D.C. must curtail corporate political influence

February 16, 2012

On Thursday, Feb. 9, D.C. Attorney General Irvin B. Nathan ruled that the “Fair Elections to Restore Public Trust” initiative, a potential revamping of D.C. campaign finance law, is constitutional and not in conflict with the 2010 Citizens United vs. FEC decision by the Supreme Court. Supporters will now need to collect 22,000 signatures from registered voters in the District before the measure can go before the public in a referendum on election day. The initiative proposes a series of measures that would bring D.C. campaign finance regulations into line with federal regulations. Although the proposed rules do not entirely curtail the insidious influence of money in politics, they represent a step in the right direction for D.C., which currently lags behind many states and the national government in addressing this fundamental problem in American democracy.

Currently, the District allows businesses to donate directly to campaigns, transition committees, legal defense funds, and constituent services. Contributions of this sort have been banned in federal elections since 1907, and Citizens United only allows donations to entities not technically affiliated with candidates, explaining the rise of Super PACs which operate outside campaigns. The proposed D.C. rules would emulate these regulations, and similar ones in 21 states.

The little financial regulation on corporate donations in D.C. at the moment relates to limits on how much corporations may spend on campaigns. However, the spending caps mean nothing, as businesses have found a loophole in the practice of “bundling.” Instead of contributing money themselves, corporations direct their funds to middlemen, who give to political organizations in multiple donations. By these means, companies are able not only to avoid contribution caps, but can band together to increase their influence. There are disclosure laws for contributions in the District, but they are too easily circumvented by use of middlemen.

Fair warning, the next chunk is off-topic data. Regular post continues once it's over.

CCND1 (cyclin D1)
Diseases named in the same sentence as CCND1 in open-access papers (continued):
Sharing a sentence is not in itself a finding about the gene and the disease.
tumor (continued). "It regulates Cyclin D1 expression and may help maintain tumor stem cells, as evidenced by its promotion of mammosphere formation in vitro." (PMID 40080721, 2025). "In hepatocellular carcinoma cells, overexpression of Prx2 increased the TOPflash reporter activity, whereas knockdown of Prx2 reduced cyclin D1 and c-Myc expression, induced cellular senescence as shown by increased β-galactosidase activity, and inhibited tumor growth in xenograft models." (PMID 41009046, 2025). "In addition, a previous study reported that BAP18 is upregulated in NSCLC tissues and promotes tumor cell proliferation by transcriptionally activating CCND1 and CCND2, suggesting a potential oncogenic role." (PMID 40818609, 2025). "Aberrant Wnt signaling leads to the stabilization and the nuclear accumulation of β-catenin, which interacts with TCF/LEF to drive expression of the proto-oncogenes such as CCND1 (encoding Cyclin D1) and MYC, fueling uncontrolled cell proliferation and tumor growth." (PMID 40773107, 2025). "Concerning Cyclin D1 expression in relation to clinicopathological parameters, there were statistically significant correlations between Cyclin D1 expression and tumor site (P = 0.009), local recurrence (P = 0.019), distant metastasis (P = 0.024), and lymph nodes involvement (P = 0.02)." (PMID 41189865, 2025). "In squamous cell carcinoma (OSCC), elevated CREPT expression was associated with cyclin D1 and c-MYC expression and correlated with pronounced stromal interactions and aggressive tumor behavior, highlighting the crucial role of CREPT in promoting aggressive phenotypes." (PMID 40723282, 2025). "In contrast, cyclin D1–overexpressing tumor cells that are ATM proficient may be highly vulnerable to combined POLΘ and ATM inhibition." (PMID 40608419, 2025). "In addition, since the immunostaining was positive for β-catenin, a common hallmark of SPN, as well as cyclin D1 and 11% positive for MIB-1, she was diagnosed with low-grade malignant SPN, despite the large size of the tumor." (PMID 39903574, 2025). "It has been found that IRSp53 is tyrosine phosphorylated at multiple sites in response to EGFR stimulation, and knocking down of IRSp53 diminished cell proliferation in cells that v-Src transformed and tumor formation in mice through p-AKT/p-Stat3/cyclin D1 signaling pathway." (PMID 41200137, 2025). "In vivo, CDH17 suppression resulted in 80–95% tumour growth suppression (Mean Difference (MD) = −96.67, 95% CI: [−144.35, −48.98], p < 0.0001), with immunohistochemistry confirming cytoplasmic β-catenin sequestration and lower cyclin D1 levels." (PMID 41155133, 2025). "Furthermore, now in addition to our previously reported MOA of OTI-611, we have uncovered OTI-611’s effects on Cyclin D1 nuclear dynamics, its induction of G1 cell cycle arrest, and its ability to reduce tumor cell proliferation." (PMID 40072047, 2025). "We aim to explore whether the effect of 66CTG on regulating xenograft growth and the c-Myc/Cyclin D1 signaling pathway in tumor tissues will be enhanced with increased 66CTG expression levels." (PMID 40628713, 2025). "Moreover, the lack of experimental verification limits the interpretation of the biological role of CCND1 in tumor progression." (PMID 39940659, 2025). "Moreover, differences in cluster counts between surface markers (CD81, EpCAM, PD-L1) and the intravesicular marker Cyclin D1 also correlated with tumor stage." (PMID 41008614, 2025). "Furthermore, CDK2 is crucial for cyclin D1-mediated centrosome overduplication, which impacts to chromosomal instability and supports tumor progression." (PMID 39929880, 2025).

Considering the size of the constituency each D.C. Councilmember represents, it takes very little money to give a candidate a big advantage in advertising and visibility. Without tightening campaign finance regulations, businesses can hold aspiring councilmembers hostage with threats to donate to another campaign. These businesses are often based outside the councilmember’s area, and can amass far greater amounts of money for political donations than the average individual citizen. As a result, their influence disenfranchises D.C. residents not fortunate enough to own a successful company.

Of course, there is a political obstacle to these reforms. As former D.C. Council Candidate Brian Weaver says, “there is never the moment in which the council will step forward.” Our current council clearly puts personal interest ahead of the public in attempt to maintain the status quo in D.C. election law.

The passage of Fair Elections to Restore Public Trust will come far from solving campaign finance issues in D.C. Corporations still have too much power to assert their will, and that threat to the sanctity of our democracy should outweigh any supposed speech rights that corporations have. Even so, the threat of Super PACs and other funding entities outside campaigns is less dire in a small environment like D.C., so this reform has the potential to considerably improve District government’s representation.

As new elections approach, it is essential for voters to recognize the incoherence of the law. Already underrepresented at a national level, the District cannot afford to continue to allow corporations this freedom to corrupt local democracy. Mitt Romney may believe that corporations are people, but District residents should not believe that until Texas executes one. It is in everyone’s interest that this initiative be on the ballot in November and eventually become law.

Editorial Board
The Editorial Board is the official opinion of the Georgetown Voice. Its current composition can be found on the masthead. The Board strives to publish critical analyses of events at both Georgetown and in the wider D.C. community. We welcome everyone from all backgrounds and experience levels to join us!


Read More

Notify of

1 Comment
Newest Most Voted
Inline Feedbacks
View all comments

Are there restrictions on union donations? If not, I fail to see the false furor here.